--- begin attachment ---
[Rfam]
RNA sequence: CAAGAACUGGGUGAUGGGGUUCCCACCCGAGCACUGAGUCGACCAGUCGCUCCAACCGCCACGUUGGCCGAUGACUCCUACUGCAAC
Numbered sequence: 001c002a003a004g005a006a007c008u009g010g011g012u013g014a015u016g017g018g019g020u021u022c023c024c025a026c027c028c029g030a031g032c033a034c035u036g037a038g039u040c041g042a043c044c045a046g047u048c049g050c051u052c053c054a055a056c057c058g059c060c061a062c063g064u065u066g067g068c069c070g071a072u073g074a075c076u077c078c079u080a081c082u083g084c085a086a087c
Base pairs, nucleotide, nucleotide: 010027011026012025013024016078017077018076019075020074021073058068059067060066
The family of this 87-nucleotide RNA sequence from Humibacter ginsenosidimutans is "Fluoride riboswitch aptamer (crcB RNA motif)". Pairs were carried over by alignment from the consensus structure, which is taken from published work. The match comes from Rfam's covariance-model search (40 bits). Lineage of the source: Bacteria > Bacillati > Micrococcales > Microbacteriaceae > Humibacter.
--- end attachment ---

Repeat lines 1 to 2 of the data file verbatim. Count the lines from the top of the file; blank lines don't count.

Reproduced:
[Rfam]
RNA sequence: CAAGAACUGGGUGAUGGGGUUCCCACCCGAGCACUGAGUCGACCAGUCGCUCCAACCGCCACGUUGGCCGAUGACUCCUACUGCAAC